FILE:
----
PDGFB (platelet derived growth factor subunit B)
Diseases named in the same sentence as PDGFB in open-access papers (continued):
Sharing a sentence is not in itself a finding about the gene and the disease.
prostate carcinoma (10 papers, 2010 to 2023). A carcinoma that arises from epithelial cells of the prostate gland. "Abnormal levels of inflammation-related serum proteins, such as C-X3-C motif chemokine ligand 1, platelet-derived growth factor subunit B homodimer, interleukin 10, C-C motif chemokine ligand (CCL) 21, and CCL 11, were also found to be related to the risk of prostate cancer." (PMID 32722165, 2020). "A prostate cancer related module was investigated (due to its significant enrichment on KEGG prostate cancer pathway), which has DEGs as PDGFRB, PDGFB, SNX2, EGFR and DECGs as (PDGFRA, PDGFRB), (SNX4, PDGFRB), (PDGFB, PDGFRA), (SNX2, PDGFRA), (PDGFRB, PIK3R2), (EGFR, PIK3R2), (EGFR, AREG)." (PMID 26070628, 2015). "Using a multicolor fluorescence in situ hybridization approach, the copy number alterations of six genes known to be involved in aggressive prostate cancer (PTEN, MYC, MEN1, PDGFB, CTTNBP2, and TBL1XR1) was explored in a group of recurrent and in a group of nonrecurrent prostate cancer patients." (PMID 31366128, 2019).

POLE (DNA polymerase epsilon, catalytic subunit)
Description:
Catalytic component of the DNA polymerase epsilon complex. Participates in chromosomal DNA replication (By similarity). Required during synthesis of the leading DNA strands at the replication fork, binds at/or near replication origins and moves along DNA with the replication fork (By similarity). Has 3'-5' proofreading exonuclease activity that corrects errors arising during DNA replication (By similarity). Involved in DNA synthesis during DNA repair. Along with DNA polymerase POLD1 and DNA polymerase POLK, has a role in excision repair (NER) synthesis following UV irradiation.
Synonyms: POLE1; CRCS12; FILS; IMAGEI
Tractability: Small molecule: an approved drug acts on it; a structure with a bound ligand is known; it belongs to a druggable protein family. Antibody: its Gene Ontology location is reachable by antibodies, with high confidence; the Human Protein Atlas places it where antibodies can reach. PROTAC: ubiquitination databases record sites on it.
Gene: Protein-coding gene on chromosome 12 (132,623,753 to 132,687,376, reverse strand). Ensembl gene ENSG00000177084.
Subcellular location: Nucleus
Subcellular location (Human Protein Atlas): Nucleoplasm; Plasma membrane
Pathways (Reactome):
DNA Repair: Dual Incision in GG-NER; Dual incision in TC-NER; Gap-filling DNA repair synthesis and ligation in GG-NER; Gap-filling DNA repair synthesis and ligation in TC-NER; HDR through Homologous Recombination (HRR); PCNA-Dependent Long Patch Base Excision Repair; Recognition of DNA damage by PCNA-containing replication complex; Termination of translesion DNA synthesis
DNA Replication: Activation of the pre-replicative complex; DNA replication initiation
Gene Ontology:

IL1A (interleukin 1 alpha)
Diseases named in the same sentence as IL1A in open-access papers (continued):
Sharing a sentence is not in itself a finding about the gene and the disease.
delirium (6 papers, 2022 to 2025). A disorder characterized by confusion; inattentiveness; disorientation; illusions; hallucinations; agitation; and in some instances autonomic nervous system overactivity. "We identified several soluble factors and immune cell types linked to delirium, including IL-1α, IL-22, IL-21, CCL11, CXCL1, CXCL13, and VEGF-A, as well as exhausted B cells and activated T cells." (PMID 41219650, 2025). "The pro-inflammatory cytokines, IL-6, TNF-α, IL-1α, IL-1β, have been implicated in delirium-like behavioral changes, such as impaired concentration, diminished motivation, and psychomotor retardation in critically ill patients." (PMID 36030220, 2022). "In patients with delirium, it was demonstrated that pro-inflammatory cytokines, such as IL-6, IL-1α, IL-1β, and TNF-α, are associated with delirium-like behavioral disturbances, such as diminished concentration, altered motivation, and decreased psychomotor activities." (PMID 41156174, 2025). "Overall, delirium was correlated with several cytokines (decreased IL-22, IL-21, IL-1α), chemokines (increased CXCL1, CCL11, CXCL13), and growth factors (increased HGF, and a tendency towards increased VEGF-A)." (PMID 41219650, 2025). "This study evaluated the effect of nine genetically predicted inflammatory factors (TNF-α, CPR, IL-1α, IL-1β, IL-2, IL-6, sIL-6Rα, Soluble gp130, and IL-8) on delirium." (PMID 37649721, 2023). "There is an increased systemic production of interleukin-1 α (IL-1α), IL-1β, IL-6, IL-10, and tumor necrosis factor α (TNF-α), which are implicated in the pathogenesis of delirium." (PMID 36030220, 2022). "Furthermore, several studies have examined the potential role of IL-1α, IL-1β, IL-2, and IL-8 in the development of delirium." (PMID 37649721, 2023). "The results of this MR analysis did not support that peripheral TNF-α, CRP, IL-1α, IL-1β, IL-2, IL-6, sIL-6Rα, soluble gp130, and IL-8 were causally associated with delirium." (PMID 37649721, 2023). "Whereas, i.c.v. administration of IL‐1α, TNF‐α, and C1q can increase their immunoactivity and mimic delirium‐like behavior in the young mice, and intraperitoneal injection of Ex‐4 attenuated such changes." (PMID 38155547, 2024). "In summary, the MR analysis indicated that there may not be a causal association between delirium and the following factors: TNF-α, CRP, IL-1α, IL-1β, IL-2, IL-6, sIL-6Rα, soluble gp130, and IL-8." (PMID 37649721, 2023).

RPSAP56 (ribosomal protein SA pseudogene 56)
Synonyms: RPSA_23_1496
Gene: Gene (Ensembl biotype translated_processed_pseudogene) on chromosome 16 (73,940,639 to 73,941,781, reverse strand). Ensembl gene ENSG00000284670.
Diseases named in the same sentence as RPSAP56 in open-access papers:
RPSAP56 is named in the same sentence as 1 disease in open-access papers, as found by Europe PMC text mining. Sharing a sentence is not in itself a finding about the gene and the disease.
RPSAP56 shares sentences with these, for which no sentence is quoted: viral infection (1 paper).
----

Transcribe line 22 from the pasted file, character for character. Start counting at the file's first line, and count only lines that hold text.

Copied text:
Synonyms: RPSA_23_1496